Dying for Security
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If political statements and media coverage are any guide, it seems Australians today are dying for security. At no other moment in our history has the spectre of war and terrorism so haunted popular, political and scholarly perceptions of Australia's colonial past and of its geopolitical future. And yet, debates over colonial war or genocide and contemporary terrorism have been conducted in more or less complete isolation. In this article I argue that our contemporary obsession with 'security' is premised on the perennial threat of 'insecurity'. This is the problem of in/security, and it has played a central role in the development of Western political thought. More importantly, its formulation in Western political thought provided a powerful justification for the violence of the early decades of Australia's colonisation during which Indigenous Australians could also be said to have been dying for security.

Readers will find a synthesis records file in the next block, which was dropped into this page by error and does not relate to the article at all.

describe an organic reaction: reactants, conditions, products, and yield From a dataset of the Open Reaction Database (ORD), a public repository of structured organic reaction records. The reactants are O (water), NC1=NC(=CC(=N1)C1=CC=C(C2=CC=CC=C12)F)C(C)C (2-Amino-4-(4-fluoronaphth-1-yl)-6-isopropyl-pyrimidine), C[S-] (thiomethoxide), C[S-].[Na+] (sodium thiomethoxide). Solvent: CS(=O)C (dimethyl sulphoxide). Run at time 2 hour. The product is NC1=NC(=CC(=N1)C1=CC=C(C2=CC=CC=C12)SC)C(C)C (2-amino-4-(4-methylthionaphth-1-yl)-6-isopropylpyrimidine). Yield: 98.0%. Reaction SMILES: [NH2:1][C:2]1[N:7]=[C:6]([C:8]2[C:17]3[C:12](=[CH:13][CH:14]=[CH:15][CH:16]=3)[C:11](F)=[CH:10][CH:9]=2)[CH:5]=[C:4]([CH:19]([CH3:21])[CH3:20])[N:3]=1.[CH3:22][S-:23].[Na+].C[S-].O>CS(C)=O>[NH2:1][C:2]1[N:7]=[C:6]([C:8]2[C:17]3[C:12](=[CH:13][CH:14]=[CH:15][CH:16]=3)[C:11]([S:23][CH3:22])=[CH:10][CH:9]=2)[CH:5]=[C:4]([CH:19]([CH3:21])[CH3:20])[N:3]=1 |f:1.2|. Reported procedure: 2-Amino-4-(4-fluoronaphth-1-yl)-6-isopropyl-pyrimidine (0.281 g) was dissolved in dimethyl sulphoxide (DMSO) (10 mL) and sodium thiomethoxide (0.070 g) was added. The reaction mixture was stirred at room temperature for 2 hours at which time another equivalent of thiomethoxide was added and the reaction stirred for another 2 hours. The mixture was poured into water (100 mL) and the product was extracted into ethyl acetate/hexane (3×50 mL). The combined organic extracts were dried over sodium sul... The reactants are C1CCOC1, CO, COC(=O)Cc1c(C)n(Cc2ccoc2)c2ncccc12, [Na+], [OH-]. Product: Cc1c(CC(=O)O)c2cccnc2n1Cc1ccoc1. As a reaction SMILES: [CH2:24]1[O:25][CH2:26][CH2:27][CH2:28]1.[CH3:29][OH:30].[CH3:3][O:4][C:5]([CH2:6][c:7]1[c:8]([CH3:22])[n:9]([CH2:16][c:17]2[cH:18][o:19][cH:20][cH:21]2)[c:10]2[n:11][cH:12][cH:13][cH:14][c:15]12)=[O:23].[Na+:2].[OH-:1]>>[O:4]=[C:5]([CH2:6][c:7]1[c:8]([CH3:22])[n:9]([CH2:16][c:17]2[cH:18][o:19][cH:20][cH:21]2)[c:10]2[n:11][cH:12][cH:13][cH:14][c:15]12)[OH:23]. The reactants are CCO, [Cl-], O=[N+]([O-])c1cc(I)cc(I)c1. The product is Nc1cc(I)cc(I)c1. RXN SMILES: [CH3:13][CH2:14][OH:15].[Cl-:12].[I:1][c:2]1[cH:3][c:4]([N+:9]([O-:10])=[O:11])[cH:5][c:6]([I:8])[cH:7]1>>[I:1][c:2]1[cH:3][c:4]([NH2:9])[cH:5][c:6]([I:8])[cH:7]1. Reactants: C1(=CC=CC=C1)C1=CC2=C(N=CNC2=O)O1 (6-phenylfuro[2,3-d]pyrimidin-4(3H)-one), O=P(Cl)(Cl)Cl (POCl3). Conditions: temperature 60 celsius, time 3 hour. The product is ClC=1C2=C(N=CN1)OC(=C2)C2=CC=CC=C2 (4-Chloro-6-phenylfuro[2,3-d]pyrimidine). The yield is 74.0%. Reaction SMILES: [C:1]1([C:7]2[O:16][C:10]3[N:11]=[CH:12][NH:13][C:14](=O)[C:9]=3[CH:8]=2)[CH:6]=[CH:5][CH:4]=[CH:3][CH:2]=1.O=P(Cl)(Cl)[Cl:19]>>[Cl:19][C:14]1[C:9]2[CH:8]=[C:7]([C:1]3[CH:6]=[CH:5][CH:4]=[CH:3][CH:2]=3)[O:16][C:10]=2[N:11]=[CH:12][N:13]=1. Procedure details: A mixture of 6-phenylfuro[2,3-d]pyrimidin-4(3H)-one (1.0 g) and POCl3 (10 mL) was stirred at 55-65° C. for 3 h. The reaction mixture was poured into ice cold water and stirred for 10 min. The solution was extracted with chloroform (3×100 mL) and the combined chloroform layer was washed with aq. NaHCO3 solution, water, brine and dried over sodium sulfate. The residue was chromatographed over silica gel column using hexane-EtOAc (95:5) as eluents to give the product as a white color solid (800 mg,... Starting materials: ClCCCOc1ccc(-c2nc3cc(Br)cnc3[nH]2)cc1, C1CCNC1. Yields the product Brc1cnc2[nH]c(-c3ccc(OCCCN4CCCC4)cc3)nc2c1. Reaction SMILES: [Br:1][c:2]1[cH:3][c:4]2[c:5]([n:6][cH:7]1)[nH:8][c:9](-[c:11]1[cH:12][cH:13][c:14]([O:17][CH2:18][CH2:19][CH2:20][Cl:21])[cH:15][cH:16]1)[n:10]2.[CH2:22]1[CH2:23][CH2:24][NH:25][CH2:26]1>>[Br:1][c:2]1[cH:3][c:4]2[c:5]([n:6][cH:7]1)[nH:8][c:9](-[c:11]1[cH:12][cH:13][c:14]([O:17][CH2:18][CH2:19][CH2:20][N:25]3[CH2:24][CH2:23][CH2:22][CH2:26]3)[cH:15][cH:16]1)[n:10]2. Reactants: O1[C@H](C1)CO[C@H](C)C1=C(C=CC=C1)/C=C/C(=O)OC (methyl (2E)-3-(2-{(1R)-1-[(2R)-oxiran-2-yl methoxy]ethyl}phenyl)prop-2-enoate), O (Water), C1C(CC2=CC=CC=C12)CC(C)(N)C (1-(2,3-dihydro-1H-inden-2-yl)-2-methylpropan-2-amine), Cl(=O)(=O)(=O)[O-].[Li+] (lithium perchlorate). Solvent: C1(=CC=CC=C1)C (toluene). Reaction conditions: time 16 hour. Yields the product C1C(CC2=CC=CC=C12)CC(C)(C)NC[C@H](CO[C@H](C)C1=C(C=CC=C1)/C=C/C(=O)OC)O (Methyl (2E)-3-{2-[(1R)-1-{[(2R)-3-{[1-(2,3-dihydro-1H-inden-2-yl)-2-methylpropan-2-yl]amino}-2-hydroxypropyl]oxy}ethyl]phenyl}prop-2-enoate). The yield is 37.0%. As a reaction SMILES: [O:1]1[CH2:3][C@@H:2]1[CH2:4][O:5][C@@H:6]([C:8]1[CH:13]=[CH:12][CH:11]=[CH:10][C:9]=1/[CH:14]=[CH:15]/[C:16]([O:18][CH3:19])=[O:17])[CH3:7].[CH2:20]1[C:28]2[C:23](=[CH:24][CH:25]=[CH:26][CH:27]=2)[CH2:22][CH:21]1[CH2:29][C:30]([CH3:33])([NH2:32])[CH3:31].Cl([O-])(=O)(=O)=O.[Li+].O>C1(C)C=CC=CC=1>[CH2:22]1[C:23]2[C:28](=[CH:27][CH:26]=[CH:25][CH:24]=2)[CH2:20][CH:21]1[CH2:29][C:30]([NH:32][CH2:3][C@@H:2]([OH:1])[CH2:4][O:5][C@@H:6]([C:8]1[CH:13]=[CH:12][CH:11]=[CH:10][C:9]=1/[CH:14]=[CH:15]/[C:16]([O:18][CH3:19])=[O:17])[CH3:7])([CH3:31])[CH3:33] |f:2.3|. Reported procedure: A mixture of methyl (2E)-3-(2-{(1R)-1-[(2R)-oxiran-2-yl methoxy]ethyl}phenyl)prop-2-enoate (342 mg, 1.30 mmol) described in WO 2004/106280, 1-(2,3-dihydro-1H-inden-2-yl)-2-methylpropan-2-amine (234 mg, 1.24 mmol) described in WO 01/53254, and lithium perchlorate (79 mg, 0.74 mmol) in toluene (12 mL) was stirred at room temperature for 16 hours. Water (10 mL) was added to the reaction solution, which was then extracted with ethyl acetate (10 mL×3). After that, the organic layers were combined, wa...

Cultural Studies Review
© 2011 Cultural Studies Review. The attached file is reproduced here in accordance with the copyright policy of the publisher. Please refer to the journal's website for access to the definitive, published version.
Political Theory and Political Philosophy